Any feature that has too high a density of information or skill required will be generally out of reach of most players, no matter how lucrative or engaging that feature may be. In this regard, CCP has made great strides in reducing the initial density of features over the last few years. The system scanner, simplification of probing and the opportunity-based NPE are all examples of this though some veterans may complain that the pendulum has swung too far to the side of oversimplification.

I can think of a few features that would benefit from some tweaking to their initial density: advanced and exotic manufacturing methods, black operations, corporations and alliance management, bounty hunting and some elements of faction warfare. Generally speaking though, I think CCP has done a thorough job in bringing the density level of features to a more accessible level.

Where I do think veterans have a lot of room to complain is about the depth of features, many of which would benefit greatly from a concerted development focus. I’ve already mentioned a few: mining, mission-running, the opportunity-based NPE, teams and attributes, but there are many others.


For example, I think we need a lot more depth in exploration. The current system is mostly a variant of mission-running combined with probing and a mini-game, and it can become stale fairly quickly. The new Drifter sites that require multiple pilots are a step in the right direction, but this isn’t enough. Space is supposed to feel immense and largely unexplored. This is one of the appealing features of Elite: Dangerous, where there are thousands of places that pilots can be the first to visit and investigate. As big as New Eden is, it is starting to feel very crowded, even in null-sec space. We need new space to explore in EVE Online with new opportunities and risks to overcome, and we need it soon.

I’m also concerned about the design of Fozziesov, which should make it easier for pilots to get more nullsec fights (essentially a result of a lower feature density thanks to the Entosis Link), but I’m not sure it will provide sufficient depth to truly revitalize sustained player engagement in 0.0 space. For that, we need substantive wars for control of territory in meaningful space. I’m worried that Fozziesov may only produce an endless number of smaller-scale, controlled tussles, and not the large-scale conflicts upon which alliances stake their fortunes or survival. Fozziesov may not be enough to increase the number of players drawn into the game.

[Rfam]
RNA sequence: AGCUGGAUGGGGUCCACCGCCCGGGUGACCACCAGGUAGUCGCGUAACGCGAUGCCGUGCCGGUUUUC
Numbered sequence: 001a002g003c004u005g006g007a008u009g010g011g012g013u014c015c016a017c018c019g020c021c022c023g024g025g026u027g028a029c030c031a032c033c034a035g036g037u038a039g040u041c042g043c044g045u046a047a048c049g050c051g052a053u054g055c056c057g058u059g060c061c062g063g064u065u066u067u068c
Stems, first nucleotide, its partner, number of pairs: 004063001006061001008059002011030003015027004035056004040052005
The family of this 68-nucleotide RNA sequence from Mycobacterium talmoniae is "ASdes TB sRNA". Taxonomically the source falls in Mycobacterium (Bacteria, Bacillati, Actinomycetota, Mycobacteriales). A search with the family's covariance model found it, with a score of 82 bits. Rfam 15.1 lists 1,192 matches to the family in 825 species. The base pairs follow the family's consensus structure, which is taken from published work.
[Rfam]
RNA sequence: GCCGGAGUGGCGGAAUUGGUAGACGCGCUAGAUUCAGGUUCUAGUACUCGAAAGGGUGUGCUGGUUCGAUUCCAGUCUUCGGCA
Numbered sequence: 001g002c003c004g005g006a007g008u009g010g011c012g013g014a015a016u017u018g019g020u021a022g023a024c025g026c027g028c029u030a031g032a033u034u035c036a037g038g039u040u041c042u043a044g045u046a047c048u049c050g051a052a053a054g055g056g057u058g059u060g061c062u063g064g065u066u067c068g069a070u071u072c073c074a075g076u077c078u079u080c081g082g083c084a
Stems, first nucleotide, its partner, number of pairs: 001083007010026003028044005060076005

Nevertheless, I’m still feeling optimistic about the future of EVE Online. I believe the log-in count downturn is a temporary condition, and can be easily and swiftly reversed if CCP Games continues to invest not only in reducing feature density but also in expanding the depth of those features as well. The danger lies in going in the opposite direction – over-simplifying and “dumbing down” EVE’s richness in a mistaken attempt to attract players unwilling to make a substantial emotional investment. While reducing feature density to improve accessibility is generally good, it must also be balanced by enhanced feature depth, in order to hold players’ long term interest.

Tags: balance, density, depth, future, Neville, NPE, rise, teams

About the author

Neville Smit

Neville Smit, a former director of education for EVE University, is now a non-violent space hippie in the Signal Cartel, living in wormhole space and making a meager living as an explorer. He has been trying to learn how to play EVE Online since 2009. You can read more about his misadventures in New Eden at or on Twitter @NevilleSmit.

  • Kamar Raimo

    That was a dense read, but it had depth 🙂

    One thing I would not underestimate. No matter how accessible the NPE becomes and no matter how well it can prepare a new player for grasping the mechanics of the game, EVE has developed to a degree where many of the social interactions in-game have several layers of complexity that no tutorial can teach.

    That is a challenge that will remain and increase for every new player except if the players with 5+ years were to be vastly outnumbered by those with two and less years of playing experience.

  • Dirk MacGirk

    high article density; my sponge overfloweth. But good article depth with some interesting ideas.